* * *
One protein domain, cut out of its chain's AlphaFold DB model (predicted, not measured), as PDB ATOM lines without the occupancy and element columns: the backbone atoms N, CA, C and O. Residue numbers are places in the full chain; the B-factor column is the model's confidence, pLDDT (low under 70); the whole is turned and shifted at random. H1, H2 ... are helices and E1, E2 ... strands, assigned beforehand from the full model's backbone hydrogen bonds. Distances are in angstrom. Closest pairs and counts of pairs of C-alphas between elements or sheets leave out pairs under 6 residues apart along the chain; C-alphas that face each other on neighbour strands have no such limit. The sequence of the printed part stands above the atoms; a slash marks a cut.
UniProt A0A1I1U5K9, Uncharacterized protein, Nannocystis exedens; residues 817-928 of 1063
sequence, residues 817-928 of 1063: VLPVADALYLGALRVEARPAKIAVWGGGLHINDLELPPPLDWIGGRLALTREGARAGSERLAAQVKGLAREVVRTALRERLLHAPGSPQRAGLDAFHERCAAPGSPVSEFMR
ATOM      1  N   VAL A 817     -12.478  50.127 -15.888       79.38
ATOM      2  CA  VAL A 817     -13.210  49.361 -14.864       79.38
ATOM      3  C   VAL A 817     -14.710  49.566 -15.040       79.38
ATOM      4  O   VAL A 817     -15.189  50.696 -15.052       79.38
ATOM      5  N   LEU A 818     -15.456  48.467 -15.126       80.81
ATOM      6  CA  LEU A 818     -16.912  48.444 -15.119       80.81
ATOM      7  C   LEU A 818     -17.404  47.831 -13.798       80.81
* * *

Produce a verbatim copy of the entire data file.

One protein domain, cut out of its chain's AlphaFold DB model (predicted, not measured), as PDB ATOM lines without the occupancy and element columns: the backbone atoms N, CA, C and O. Residue numbers are places in the full chain; the B-factor column is the model's confidence, pLDDT (low under 70); the whole is turned and shifted at random. H1, H2 ... are helices and E1, E2 ... strands, assigned beforehand from the full model's backbone hydrogen bonds. Distances are in angstrom. Closest pairs and counts of pairs of C-alphas between elements or sheets leave out pairs under 6 residues apart along the chain; C-alphas that face each other on neighbour strands have no such limit. The sequence of the printed part stands above the atoms; a slash marks a cut.
UniProt A0A1I1U5K9, Uncharacterized protein, Nannocystis exedens; residues 817-928 of 1063
sequence, residues 817-928 of 1063: VLPVADALYLGALRVEARPAKIAVWGGGLHINDLELPPPLDWIGGRLALTREGARAGSERLAAQVKGLAREVVRTALRERLLHAPGSPQRAGLDAFHERCAAPGSPVSEFMR
ATOM      1  N   VAL A 817     -12.478  50.127 -15.888       79.38
ATOM      2  CA  VAL A 817     -13.210  49.361 -14.864       79.38
ATOM      3  C   VAL A 817     -14.710  49.566 -15.040       79.38
ATOM      4  O   VAL A 817     -15.189  50.696 -15.052       79.38
ATOM      5  N   LEU A 818     -15.456  48.467 -15.126       80.81
ATOM      6  CA  LEU A 818     -16.912  48.444 -15.119       80.81
ATOM      7  C   LEU A 818     -17.404  47.831 -13.798       80.81